Then I met him. And he changed my life.
He snuck glances at me before we ever spoke. It took 3 months of us hanging out for him to kiss me for the first time. And when we did finally show our affection for one another, I felt as if I was being reborn. I had dreamed of having a boyfriend for so long, and I was finally feeling a type of happiness that I had never felt before. I felt safe. I felt wanted. I felt complete.
The night we consummated our attraction was the beginning of the end. We went from zero to a hundred in a double bed race car. He pulled off my tights and undies, briefly joking about how my tights clung to my legs as if screaming “don't let me go!”
His fingers began massaging my clitoris, but it wasn't the usual bliss I got from my own hand. I asked him to be gentler, he barely complied. When I cried out, once or twice more, he stopped and looked at me with a smugness in his smile. In an instant, his tongue began tracing the alphabet where his hand once was. But I was too anxious to feel any pleasure. I let him continue, not because I wanted him to but because I felt like I had to let him. I was taught that I should be grateful. Who knows if he'll ever do it again, I better “enjoy” it while it lasts.
Eventually, the stubble on his face felt like sandpaper between my thighs and I asked him to stop. He sat next to me on the bed, drinking a glass of water, when I confessed that no one had ever done that to me before. He replied with a scoff and a single word. “Selfish”. Reinforcing the idea that he was a selfless hero for tasting my disgusting pussy. Before departing for the bathroom, he spat words filled with venom that poisoned my once optimistic view on sex. “You looked like you were dead.”
Seasons came and went as he slowly chipped away at my cheery disposition. He would offer insight into my personality as if I hadn't known myself my whole life. “Did you know that you're actually really negative?” I had to agree with him as I hadn't seen the sun in months. He called me a burden, but one he still wanted to be with. He took his anger out on me constantly, as if his misfortunes were my fault. He silenced me once and for all when he told me his friends didn't like me. I had failed being the perfect girl. I had held back so much of myself, that I wasn't anyone any more. I started interacting with people with a smile painted on my face and a cry for help hidden in my eyes. The few times I tried to call him out on his behaviour, he retorted with an explanation and a tone to suggest that I was an insecure mess. I was a lamp being gaslit before I knew the meaning of the word.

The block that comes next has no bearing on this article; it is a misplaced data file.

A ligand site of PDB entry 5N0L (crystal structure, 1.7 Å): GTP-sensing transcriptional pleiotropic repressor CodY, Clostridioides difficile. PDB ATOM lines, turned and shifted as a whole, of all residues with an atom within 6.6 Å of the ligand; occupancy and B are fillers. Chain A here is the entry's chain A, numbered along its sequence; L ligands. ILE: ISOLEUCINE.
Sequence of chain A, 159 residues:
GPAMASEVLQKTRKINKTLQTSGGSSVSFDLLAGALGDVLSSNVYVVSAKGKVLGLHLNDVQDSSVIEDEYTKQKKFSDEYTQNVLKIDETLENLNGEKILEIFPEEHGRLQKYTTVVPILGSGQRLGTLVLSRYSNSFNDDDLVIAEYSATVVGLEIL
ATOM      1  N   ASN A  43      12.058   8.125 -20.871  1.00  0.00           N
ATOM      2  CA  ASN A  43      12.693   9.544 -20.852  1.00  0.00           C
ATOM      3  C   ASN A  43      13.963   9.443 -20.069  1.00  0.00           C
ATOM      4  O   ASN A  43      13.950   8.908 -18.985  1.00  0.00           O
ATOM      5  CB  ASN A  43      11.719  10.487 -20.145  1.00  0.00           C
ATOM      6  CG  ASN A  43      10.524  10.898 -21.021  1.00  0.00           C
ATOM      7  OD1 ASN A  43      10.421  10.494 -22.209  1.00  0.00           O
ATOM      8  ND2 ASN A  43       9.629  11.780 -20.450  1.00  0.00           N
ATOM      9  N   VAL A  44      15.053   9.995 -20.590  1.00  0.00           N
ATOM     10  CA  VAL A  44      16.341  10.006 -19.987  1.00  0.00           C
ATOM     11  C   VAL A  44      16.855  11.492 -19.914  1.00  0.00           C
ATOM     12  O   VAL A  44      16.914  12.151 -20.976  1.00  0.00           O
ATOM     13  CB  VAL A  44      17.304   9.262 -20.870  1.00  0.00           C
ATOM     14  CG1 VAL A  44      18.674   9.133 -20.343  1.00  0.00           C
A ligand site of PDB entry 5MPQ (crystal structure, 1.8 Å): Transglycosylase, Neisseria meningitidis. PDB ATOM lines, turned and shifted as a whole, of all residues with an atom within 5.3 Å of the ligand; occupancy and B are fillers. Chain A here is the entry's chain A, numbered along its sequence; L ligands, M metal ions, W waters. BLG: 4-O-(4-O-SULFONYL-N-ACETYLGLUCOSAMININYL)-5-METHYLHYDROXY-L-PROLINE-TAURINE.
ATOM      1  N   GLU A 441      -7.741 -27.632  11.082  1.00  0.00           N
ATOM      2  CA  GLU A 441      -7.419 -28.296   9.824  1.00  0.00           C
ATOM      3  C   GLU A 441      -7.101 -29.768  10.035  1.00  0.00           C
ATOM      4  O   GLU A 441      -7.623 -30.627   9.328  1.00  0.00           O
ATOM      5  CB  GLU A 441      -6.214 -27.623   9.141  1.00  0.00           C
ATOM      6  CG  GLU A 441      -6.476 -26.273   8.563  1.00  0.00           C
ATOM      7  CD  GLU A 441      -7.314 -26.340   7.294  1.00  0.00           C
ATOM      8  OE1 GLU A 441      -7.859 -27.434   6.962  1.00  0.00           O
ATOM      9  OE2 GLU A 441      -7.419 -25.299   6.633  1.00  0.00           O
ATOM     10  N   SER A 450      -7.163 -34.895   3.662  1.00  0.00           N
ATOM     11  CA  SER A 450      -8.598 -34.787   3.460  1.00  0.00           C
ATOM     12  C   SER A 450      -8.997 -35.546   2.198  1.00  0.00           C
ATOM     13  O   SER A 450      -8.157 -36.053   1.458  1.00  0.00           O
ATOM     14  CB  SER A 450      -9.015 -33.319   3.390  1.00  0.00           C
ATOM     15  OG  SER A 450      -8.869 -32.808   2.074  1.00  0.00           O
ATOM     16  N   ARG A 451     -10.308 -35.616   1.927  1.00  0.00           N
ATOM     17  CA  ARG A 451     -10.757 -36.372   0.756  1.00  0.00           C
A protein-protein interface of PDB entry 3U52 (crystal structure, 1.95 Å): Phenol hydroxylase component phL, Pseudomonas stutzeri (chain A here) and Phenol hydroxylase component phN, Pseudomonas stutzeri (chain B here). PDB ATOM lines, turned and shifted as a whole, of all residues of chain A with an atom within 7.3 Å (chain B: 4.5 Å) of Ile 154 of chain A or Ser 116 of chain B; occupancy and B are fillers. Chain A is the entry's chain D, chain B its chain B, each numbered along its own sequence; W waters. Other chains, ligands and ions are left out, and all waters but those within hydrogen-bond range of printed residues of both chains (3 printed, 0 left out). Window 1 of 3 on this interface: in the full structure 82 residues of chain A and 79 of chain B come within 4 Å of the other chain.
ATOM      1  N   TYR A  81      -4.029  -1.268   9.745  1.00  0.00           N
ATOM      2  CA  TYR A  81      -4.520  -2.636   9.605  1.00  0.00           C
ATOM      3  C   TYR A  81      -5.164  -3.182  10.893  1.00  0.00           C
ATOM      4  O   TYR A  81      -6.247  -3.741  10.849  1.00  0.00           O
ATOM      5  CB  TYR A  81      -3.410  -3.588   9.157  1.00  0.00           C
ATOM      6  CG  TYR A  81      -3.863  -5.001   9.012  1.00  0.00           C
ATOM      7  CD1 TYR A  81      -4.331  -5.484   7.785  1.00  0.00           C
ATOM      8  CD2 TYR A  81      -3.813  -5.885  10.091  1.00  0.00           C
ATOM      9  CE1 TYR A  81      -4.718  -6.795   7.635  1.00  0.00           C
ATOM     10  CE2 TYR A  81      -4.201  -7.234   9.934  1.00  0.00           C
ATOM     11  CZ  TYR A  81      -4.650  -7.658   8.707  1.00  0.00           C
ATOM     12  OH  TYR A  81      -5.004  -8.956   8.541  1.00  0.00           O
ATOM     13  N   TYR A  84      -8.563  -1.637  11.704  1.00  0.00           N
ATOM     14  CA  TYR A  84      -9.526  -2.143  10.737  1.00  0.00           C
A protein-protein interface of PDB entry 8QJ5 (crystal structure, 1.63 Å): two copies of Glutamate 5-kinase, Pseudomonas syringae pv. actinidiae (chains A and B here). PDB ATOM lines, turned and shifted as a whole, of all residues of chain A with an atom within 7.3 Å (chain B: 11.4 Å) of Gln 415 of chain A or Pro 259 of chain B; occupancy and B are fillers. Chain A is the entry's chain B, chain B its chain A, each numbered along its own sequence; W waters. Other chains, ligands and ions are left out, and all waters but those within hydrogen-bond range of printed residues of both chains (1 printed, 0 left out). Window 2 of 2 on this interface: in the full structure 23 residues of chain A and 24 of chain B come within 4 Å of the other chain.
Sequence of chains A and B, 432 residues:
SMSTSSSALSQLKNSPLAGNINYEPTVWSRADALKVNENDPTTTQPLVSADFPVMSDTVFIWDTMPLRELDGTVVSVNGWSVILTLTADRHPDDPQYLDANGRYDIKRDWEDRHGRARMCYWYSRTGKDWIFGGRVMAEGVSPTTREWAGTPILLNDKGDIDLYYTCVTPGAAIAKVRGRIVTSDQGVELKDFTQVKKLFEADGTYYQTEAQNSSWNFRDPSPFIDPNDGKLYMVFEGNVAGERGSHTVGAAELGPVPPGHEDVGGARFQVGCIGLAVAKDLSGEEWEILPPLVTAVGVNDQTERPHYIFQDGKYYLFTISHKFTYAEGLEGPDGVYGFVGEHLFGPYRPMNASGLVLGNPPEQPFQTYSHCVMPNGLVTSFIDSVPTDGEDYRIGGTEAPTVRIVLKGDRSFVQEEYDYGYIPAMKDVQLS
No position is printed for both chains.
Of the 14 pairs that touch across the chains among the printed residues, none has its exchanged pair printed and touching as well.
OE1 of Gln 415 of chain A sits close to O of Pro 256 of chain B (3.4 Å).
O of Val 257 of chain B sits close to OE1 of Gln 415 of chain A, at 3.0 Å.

Then, he dealt the final blow. “We should probably break up, hey?” Any strength I had left instantly dissolved. I had been trying to find my old self again, hoping that his old self would sweep me up and we would live happily ever after. But this was far from a fairytale.
I asked him what had gone wrong with us. I never expected his callous response. “I stopped being attracted to you because I couldn't do anything for you and you couldn't do anything for me.” To translate the boy talk, “I stopped being attracted to you because I couldn't give you an orgasm and you wouldn't let me get my dick wet.” Out of all the hurtful things he had said to me, that was the line that cut the deepest. I had spent so much time and had shed so many tears trying to become the best person I could be, only to be told by my first love that my attractiveness solely depended on how wide I spread my legs.
I played our story on repeat in my mind for longer than I want to admit. Analysing every moment, trying to work out what I did wrong. Replaying every touch, kiss and smile to remind myself of what I lost. Insistently telling myself that maybe if I put out then there would be a different ending. But then I started to come around to the idea that maybe, I never did anything wrong. Maybe because I was his girlfriend, he felt entitled to my body; and he resented me for not letting him have it. Once he realised that I wasn't going to do anything that made me feel uncomfortable, it was all over. And because it was no longer in his interest to be nice to me, he could abuse me all he liked.
Abusive. It took me months to say that word out loud. Saying that word meant consequences. That he wasn't just a dickhead. That he had intent. I became obsessed with having an explanation for every moment we were together so that I could be prepared. Prepared for people telling me that I was overreacting or that I had made it all up to play the victim. Deep down, I can still feel the scars he left. I feel them when I talk to my female friends about boys they're dating. I feel them when I talk to mutual friends of ours. I feel them every time I say no.
Slowly, I am healing. And while I won't carry his memory with me to the next man, I will now be more vigilant. I won't let my natural compassion make me stay with someone if it turns toxic. I will know that I can count on my sisterhood for support. But most importantly, I will know that I am strong enough to get through anything.
This piece was written in 2016